Summer is the time when our nature table explodes with treasures found outside. Feathers, shells, sea glass, and exoskeletons find their way home in the pockets of my little explorer. There is one natural treasure that is a little trickier to bring home: the tracks of the animals out enjoying the long summer days and warm nights. We have found deer, raccoon, and heron tracks close to home. And now we’ve found a way to preserve those fleeting animal clues and bring them home.
Plaster of Paris (Get a big tub; you’ll end up making more than you think.)
A “frame” for your tracks (We often use the top of a plastic drinking cup cut in half. You can also create a frame from natural items like sticks and stone. It just needs to contain the plaster.)
An old jar for mixing plaster
Field guide for identifying tracks
Begin by mixing the plaster with water according to the manufacturer’s instructions. Make sure you get the plaster off the bottom and sides of the jar.
Then place the frame around the track. When using a plastic cup top in sand, it is easy to push the cup down into the sand around the print to keep the plaster from seeping out.
If the print is bigger than a cup top, you’ll need to improvise with other containers or sticks. Just make sure whatever you use can bury deep enough around the print to contain the plaster or you will end up with something like this.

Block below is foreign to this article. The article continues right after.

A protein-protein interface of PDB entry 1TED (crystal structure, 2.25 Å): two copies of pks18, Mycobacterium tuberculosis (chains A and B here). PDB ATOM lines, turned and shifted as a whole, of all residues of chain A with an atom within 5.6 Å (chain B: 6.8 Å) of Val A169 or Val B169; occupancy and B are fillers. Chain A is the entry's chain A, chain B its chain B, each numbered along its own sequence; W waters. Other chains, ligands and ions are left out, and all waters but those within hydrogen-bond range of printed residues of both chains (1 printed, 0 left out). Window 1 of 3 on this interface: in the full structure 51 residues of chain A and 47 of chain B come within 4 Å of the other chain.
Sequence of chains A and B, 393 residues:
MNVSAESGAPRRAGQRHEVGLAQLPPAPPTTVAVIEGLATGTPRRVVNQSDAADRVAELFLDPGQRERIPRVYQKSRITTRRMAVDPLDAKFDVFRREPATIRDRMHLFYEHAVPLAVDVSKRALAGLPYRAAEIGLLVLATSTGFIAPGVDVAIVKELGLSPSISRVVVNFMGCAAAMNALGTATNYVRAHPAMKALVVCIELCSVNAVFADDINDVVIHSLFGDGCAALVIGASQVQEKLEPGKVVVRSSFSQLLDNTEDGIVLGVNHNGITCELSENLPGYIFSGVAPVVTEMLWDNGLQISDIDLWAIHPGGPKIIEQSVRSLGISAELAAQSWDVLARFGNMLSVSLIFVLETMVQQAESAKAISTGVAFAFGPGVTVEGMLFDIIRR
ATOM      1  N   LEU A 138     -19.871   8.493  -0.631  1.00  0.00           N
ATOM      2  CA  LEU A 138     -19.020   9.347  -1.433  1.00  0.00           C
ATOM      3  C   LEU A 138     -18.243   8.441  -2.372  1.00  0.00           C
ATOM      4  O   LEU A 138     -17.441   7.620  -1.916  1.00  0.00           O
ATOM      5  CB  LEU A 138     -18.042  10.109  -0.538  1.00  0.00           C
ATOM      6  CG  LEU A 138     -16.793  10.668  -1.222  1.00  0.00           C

Give your plaster one last stir and pour into the frame slowly.
Then leave the plaster to dry. If you are casting on a tidal shore, be sure to check the local tides to make sure you don’t come back to find your whole effort washed out to sea. You may want to take the drying time to read about the animal whose print you’ve found in a field guide and figure out what he may have been doing in that particular spot.
The plaster will take a minimum of an hour to dry in nice sunny conditions. It can take longer if the air is damp or if it is overcast and late in the day. Touch the top and see if you feel any stickiness. It needs to be bone dry.
Once it is dry, simply lift it away from the ground and gently pop it out of the frame. There will be considerable debris on your cast (sand or soil depending on where you found the print.) You can carefully wipe away the debris with your fingers or use a small, clean paintbrush. You won’t get every bit off, but some sand just adds to the character of the piece.
Now the cast is ready to display!
You can stand a stick or pencil at the top of the frame with the wet plaster in it and then carefully remove it when the plaster starts to harden. This will leave a hole where you may thread a ribbon or string to hang the track. You can also tie a ribbon around the perimeter of the rounded track cast and display it somewhere special. Or just arrange the plaster tracks on your nature table. Don’t forget to tag each cast with a date, location, and the animal that left you the special summer treasure.
Cindy Wallach blogs about raising her kids on board a 44-foot catamaran sailboat at zachaboard.